• Emma Edmonds -escaped her father’s home to avoid being forced into marriage. She dressed as a man and joined the Union Army as Frank Thompson. Later she was recruited to serve as an undercover spy. At one time, she even posed as a woman. Can you imagine?
  • Elizabeth Van Lew- a privileged Virginian, used her home to hide Union Soldiers. An opinionated and outspoken abolitionist this spinster impressed me by placing a spy in the White House. She was quite clever and hide folks right under the enemies’ nose.
  • Rose O’Neal Greenhow- was another seductress who used her feminine wiles to seduce Unionist for the Confederacy. She along with her daughter were later imprisoned.

Liars, Temptress, Solider, Spy was brilliant crafted as the author took us back and forth between the woman while keeping the events of the war in chronological order as she weaved in their stories. The descriptions of the each woman listed above only scratches the surface of what these women did for their beliefs. Along the way, Abbot weaved in details and tidbits that kept me fascinated. For instance, did you know that over 400 women disguised themselves as men and fought in the civil war? Some women enlisted alongside their husbands. Most were single and faced poverty they were lured by the pay offered to soldiers. Soldiers earned between eleven and fourteen a month. Abbot’s non-fiction unfolded like a well-crafted story and flowed flawlessly allowing me as the reader to slip in and lose track of time. Despite its five hundred and forty-four pages, I consumed this in a single day.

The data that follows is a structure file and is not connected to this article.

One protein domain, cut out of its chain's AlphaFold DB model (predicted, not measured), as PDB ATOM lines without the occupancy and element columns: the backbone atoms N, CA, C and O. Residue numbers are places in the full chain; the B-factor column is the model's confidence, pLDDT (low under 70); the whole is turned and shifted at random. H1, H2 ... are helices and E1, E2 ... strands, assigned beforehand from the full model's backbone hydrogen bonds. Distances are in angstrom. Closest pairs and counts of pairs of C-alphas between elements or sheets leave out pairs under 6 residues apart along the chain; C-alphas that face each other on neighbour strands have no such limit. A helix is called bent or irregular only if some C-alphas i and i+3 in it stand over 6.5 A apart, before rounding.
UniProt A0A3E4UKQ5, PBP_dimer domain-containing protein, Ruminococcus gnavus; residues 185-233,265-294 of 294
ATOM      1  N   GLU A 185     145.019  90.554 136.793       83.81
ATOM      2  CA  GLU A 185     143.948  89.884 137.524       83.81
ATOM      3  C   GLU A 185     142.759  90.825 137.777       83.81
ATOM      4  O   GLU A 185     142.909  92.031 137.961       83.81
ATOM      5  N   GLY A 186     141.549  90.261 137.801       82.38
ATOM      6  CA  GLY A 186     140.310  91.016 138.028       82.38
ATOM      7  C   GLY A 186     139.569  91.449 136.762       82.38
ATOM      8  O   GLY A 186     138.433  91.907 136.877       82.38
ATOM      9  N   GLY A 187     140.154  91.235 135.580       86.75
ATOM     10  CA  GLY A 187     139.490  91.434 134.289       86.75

Fans of women in history and the Civil War will find Liar, Temptress, Soldier, Spy to be a wonderful addition to their library.

About Karen Abbott

Karen Abbott’s forthcoming book, Liar, Temptress, Soldier, Spy is a true story of four daring (and not entirely scrupulous) Civil War spies who risked everything for their cause. The new book will be published by HarperCollins on September 2, 2014. Abbott’s previous books, Sin in the Second City and American Rose, were both New York Times bestsellers. Abbott is a featured contributor to Smithsonian magazine’s history blog, Past Imperfect, and also writes for Disunion, the New York Times series about the Civil War. A native of Philadelphia, where she worked as a journalist, she now lives in New York City with her husband and two African Grey parrots, Poe and Dexter.

Reading this book contributed to these challenges:

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About Kimberly
Kimberly is a coffee loving book addict who reads and listens to fictional stories in all genres. She's a self-professed Whovian, as well as a Supernatural, and Sherlock Holmes junkie, She enjoys sharing books, tips, recipes and hosting the Sunday Post. The coffee is always on and she is ready to chat... Twitter | Facebook | Instagram

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37 Responses to “Liar, Temptress, Soldier, Spy by Karen Abbott”